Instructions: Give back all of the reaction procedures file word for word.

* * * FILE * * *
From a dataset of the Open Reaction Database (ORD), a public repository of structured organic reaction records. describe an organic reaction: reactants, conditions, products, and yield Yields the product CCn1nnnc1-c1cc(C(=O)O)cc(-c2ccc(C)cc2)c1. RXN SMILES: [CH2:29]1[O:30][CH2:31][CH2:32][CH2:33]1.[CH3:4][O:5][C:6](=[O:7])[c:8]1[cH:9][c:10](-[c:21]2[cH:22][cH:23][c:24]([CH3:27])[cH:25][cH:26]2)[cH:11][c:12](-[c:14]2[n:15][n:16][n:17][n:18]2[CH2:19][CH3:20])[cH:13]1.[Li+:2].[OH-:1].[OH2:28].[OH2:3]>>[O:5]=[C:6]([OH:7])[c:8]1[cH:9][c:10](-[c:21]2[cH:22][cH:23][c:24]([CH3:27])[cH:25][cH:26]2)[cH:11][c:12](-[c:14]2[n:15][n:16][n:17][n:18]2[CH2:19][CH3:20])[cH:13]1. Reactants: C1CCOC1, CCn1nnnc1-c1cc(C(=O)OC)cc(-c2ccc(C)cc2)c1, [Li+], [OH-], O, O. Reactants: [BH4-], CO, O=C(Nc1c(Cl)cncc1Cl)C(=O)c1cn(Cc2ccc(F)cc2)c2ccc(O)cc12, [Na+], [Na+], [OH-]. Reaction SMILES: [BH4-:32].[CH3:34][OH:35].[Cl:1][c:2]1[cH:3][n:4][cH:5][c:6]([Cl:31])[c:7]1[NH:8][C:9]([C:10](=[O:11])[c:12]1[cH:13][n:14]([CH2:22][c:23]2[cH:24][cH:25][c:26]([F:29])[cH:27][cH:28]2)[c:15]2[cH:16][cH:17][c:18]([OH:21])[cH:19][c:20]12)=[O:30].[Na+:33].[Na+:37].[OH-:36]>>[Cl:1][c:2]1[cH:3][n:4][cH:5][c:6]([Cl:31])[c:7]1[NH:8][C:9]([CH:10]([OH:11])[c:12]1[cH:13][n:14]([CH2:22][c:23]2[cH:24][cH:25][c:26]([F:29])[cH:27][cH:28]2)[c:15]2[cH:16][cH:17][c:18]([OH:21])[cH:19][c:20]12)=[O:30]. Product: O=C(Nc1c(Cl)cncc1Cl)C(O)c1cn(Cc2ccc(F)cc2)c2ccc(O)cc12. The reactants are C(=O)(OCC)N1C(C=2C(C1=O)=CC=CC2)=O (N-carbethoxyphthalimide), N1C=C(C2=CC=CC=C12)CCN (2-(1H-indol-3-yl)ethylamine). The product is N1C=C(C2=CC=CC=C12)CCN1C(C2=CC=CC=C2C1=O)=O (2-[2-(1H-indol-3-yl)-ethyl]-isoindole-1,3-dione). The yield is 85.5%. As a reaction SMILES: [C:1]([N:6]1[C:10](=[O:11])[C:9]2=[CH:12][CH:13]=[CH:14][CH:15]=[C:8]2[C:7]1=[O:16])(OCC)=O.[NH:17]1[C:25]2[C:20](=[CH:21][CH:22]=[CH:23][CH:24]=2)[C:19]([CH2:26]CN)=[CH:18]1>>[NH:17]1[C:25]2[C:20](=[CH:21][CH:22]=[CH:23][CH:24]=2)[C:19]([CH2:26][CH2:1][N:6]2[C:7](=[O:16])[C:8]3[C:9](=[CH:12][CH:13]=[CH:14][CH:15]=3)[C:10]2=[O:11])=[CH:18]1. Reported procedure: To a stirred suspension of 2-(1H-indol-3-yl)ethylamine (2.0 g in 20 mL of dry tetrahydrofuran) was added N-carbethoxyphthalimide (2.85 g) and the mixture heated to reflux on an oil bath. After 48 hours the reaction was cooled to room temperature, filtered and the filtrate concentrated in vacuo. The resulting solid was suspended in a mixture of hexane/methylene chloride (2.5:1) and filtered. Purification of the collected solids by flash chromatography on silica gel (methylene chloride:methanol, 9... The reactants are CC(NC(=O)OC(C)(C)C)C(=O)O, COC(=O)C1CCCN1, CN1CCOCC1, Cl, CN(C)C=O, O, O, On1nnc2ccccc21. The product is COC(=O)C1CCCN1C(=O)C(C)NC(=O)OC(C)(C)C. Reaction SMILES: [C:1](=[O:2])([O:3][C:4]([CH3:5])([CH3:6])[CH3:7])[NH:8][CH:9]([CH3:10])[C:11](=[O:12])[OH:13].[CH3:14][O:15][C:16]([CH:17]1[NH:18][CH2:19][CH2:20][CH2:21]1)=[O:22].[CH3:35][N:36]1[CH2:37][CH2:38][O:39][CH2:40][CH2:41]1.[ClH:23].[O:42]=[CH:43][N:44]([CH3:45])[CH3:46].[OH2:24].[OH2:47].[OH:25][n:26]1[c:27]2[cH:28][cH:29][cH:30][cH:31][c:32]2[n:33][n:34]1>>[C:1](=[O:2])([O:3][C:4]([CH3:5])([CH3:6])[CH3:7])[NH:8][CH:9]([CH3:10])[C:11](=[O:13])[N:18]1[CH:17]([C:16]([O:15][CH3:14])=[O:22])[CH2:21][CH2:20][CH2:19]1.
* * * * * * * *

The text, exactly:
From a dataset of the Open Reaction Database (ORD), a public repository of structured organic reaction records. describe an organic reaction: reactants, conditions, products, and yield Yields the product CCn1nnnc1-c1cc(C(=O)O)cc(-c2ccc(C)cc2)c1. RXN SMILES: [CH2:29]1[O:30][CH2:31][CH2:32][CH2:33]1.[CH3:4][O:5][C:6](=[O:7])[c:8]1[cH:9][c:10](-[c:21]2[cH:22][cH:23][c:24]([CH3:27])[cH:25][cH:26]2)[cH:11][c:12](-[c:14]2[n:15][n:16][n:17][n:18]2[CH2:19][CH3:20])[cH:13]1.[Li+:2].[OH-:1].[OH2:28].[OH2:3]>>[O:5]=[C:6]([OH:7])[c:8]1[cH:9][c:10](-[c:21]2[cH:22][cH:23][c:24]([CH3:27])[cH:25][cH:26]2)[cH:11][c:12](-[c:14]2[n:15][n:16][n:17][n:18]2[CH2:19][CH3:20])[cH:13]1. Reactants: C1CCOC1, CCn1nnnc1-c1cc(C(=O)OC)cc(-c2ccc(C)cc2)c1, [Li+], [OH-], O, O. Reactants: [BH4-], CO, O=C(Nc1c(Cl)cncc1Cl)C(=O)c1cn(Cc2ccc(F)cc2)c2ccc(O)cc12, [Na+], [Na+], [OH-]. Reaction SMILES: [BH4-:32].[CH3:34][OH:35].[Cl:1][c:2]1[cH:3][n:4][cH:5][c:6]([Cl:31])[c:7]1[NH:8][C:9]([C:10](=[O:11])[c:12]1[cH:13][n:14]([CH2:22][c:23]2[cH:24][cH:25][c:26]([F:29])[cH:27][cH:28]2)[c:15]2[cH:16][cH:17][c:18]([OH:21])[cH:19][c:20]12)=[O:30].[Na+:33].[Na+:37].[OH-:36]>>[Cl:1][c:2]1[cH:3][n:4][cH:5][c:6]([Cl:31])[c:7]1[NH:8][C:9]([CH:10]([OH:11])[c:12]1[cH:13][n:14]([CH2:22][c:23]2[cH:24][cH:25][c:26]([F:29])[cH:27][cH:28]2)[c:15]2[cH:16][cH:17][c:18]([OH:21])[cH:19][c:20]12)=[O:30]. Product: O=C(Nc1c(Cl)cncc1Cl)C(O)c1cn(Cc2ccc(F)cc2)c2ccc(O)cc12. The reactants are C(=O)(OCC)N1C(C=2C(C1=O)=CC=CC2)=O (N-carbethoxyphthalimide), N1C=C(C2=CC=CC=C12)CCN (2-(1H-indol-3-yl)ethylamine). The product is N1C=C(C2=CC=CC=C12)CCN1C(C2=CC=CC=C2C1=O)=O (2-[2-(1H-indol-3-yl)-ethyl]-isoindole-1,3-dione). The yield is 85.5%. As a reaction SMILES: [C:1]([N:6]1[C:10](=[O:11])[C:9]2=[CH:12][CH:13]=[CH:14][CH:15]=[C:8]2[C:7]1=[O:16])(OCC)=O.[NH:17]1[C:25]2[C:20](=[CH:21][CH:22]=[CH:23][CH:24]=2)[C:19]([CH2:26]CN)=[CH:18]1>>[NH:17]1[C:25]2[C:20](=[CH:21][CH:22]=[CH:23][CH:24]=2)[C:19]([CH2:26][CH2:1][N:6]2[C:7](=[O:16])[C:8]3[C:9](=[CH:12][CH:13]=[CH:14][CH:15]=3)[C:10]2=[O:11])=[CH:18]1. Reported procedure: To a stirred suspension of 2-(1H-indol-3-yl)ethylamine (2.0 g in 20 mL of dry tetrahydrofuran) was added N-carbethoxyphthalimide (2.85 g) and the mixture heated to reflux on an oil bath. After 48 hours the reaction was cooled to room temperature, filtered and the filtrate concentrated in vacuo. The resulting solid was suspended in a mixture of hexane/methylene chloride (2.5:1) and filtered. Purification of the collected solids by flash chromatography on silica gel (methylene chloride:methanol, 9... The reactants are CC(NC(=O)OC(C)(C)C)C(=O)O, COC(=O)C1CCCN1, CN1CCOCC1, Cl, CN(C)C=O, O, O, On1nnc2ccccc21. The product is COC(=O)C1CCCN1C(=O)C(C)NC(=O)OC(C)(C)C. Reaction SMILES: [C:1](=[O:2])([O:3][C:4]([CH3:5])([CH3:6])[CH3:7])[NH:8][CH:9]([CH3:10])[C:11](=[O:12])[OH:13].[CH3:14][O:15][C:16]([CH:17]1[NH:18][CH2:19][CH2:20][CH2:21]1)=[O:22].[CH3:35][N:36]1[CH2:37][CH2:38][O:39][CH2:40][CH2:41]1.[ClH:23].[O:42]=[CH:43][N:44]([CH3:45])[CH3:46].[OH2:24].[OH2:47].[OH:25][n:26]1[c:27]2[cH:28][cH:29][cH:30][cH:31][c:32]2[n:33][n:34]1>>[C:1](=[O:2])([O:3][C:4]([CH3:5])([CH3:6])[CH3:7])[NH:8][CH:9]([CH3:10])[C:11](=[O:13])[N:18]1[CH:17]([C:16]([O:15][CH3:14])=[O:22])[CH2:21][CH2:20][CH2:19]1.